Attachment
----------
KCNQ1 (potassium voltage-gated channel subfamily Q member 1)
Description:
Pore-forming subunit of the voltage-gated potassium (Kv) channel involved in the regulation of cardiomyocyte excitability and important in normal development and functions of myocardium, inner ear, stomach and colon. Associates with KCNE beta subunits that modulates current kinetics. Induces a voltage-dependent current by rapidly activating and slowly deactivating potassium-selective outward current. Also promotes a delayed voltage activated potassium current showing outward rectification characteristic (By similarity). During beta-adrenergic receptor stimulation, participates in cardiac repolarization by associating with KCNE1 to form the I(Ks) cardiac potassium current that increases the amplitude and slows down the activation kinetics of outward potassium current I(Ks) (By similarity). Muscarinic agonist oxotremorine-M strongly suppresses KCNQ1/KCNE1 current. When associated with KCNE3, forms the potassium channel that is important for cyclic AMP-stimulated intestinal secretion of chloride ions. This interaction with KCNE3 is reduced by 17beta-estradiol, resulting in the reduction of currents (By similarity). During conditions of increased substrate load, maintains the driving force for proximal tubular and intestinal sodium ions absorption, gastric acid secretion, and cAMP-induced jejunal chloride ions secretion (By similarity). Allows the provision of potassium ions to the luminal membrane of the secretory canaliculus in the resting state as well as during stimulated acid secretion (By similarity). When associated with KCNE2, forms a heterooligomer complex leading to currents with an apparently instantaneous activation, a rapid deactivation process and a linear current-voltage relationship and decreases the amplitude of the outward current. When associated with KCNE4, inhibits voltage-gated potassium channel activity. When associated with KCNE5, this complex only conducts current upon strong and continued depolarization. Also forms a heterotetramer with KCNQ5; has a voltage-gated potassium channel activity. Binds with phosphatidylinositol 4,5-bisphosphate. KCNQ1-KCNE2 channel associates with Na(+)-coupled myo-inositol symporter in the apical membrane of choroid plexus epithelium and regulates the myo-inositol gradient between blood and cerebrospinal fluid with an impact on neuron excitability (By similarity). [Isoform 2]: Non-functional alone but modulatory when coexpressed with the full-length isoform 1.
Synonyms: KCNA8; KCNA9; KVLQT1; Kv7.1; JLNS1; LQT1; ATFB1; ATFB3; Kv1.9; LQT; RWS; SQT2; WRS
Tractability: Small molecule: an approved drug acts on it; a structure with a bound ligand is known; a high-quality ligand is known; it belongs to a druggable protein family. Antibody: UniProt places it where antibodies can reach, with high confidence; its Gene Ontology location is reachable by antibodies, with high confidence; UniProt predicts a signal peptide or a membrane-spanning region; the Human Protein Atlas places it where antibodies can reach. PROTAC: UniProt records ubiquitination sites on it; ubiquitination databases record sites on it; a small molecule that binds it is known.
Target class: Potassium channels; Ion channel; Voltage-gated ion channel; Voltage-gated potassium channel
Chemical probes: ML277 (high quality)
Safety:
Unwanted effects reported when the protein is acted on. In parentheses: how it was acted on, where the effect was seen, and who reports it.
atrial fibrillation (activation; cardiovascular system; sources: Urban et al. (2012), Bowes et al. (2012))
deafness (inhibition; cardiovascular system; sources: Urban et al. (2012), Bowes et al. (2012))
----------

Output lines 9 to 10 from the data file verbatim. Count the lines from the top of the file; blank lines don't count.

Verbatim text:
Unwanted effects reported when the protein is acted on. In parentheses: how it was acted on, where the effect was seen, and who reports it.
atrial fibrillation (activation; cardiovascular system; sources: Urban et al. (2012), Bowes et al. (2012))